A makeshift memorial is seen Jan. 25 near a Royal Canadian Mounted Police vehicle parked outside La Loche Community School in La Loche, Sask. Police charged a 17-year-old young man with four counts of first-degree murder and seven counts of attempted murder in the Jan. 22 mass shooting at the school and a nearby home. CNS photo/handout via Reuters

Saskatchewan town embraces healing after four shot dead

By 
  • January 27, 2016

In the wake of a shooting tragedy at La Loche, Sask., that left four people dead, a call for healing and support has been embraced by the mother of two of the victims and the mother of the alleged shooter.

The mother of two teenage brothers killed on Jan. 22 and the mother of the alleged teenaged killer have been supporting each other, Archbishop Murray Chatlain of the Archdiocese of Keewatin-Le Pas told The Catholic Register.

“As incredible as that is,” Chatlain said. “I was very touched by their care for each other.”

Chatlain was present when the mothers met. He also spent time with the family of the alleged shooter, who appeared in court Jan. 25 facing four counts of first degree murder, seven counts of attempted murder and unauthorized possession of a firearm.

Chatlain called the teenager’s family “good people,” and said that blame for the alleged actions should not fall on their shoulders.

“We’re not blaming them,” said Chatlain. “It’s just this has happened and now how do we bring healing and support and try to find ways for our young people to have more hope.”

In the early afternoon on Jan. 22 a 17-year-old, who’s identity is protected under the Youth Criminal Justice Act, is alleged to have killed two brothers, aged 17 and 13, at their home and then spent about eight minutes terrorizing staff and students at nearby La Loche Community School with a firearm believed to be a shotgun. The youth was apprehended by the Royal Canadian Mounted Police after 11 people had been shot.

Two staff members hired earlier this school year, 21-year-old teaching assistant Marie Janvier of La Loche and 35-year-old teacher Adam Wood of Uxbridge, Ont., were also killed.

Although Chatlain spoke of resisting the urge to place blame, he was not without criticism, particularly of an education system which cut funding for extra-curricular programs at the school over recent years.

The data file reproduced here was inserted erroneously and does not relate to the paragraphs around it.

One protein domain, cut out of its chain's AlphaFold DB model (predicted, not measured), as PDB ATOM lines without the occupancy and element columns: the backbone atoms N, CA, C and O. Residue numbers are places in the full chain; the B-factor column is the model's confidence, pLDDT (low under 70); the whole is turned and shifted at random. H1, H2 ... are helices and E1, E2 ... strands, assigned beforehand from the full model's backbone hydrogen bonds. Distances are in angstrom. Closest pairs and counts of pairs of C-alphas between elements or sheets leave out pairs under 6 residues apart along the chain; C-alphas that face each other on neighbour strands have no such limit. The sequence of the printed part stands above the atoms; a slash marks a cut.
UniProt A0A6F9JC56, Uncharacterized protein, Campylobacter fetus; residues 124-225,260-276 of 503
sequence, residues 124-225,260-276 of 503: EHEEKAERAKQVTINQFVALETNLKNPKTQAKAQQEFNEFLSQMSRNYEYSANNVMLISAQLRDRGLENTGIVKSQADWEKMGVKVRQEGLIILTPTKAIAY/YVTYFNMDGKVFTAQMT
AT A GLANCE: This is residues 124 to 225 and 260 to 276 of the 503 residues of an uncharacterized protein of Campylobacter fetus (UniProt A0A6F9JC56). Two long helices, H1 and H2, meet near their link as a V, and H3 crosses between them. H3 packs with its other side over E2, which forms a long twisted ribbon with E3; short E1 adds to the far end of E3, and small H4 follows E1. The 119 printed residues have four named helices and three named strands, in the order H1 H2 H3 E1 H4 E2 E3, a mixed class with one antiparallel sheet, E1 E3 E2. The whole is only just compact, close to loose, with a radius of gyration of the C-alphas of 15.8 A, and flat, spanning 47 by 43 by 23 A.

“It is impossible to draw complete correlations but there is a need for the young people to have more support and programs,” Chatlain said.

At a Mass celebrated at Our Lady of the Visitation in La Loche, a largely Catholic town, Chatlain urged the congregation to focus on healing and support rather than placing blame.

“Anger is a very natural response,” he said. “There are no easy words to make sense of this or take this pain away. There is need for great sympathy as the community tries to heal.”

The Woods family expressed similar sentiments.

“It is in these moments, when tragedy strikes, that we are able to stop and consider life,” reads the message from the Woods family.

“We feel sadness and remorse but rarely do we use that to fuel change. (So) rather than looking for someone to blame or coming up with outside opinions of reasons why this occurred, we must stop and listen.”

Chatlain travelled to La Loche, a northern community of less than 3,000, soon after hearing of the shooting.

“It is the Church’s role to accompany wherever there is suffering and storms,” he said. “We have that responsibility to try to be present when there is the biggest need.”

About 90 per cent of the residents of La Loche self-identify as aboriginal. Unemployment is estimated to be about 22.3 per cent and about 38 per cent of homes are deemed unsuitable by the National Occupancy Standard. The town’s suicide rate is three times the provincial average, according to a 2007-2008 health study.

Possible solutions to these issues were explored in a meeting following the Mass. Among those who attended were First Nations National Chief Perry Bellegarde, Federal Public Safety Minister Ralph Goodale, a Saskatchewan MP, and Saskatchewan Premier Brad Wall.

Wall said the province will help fund additional counselling services in the community as well as assist with costs for those travelling to be with the victims.

“You’re going to need the supports and you will have them,” said Wall. “You will not be walking through this alone. We just need to make sure (the resources are) not just there for the short-term but as long as necessary.”

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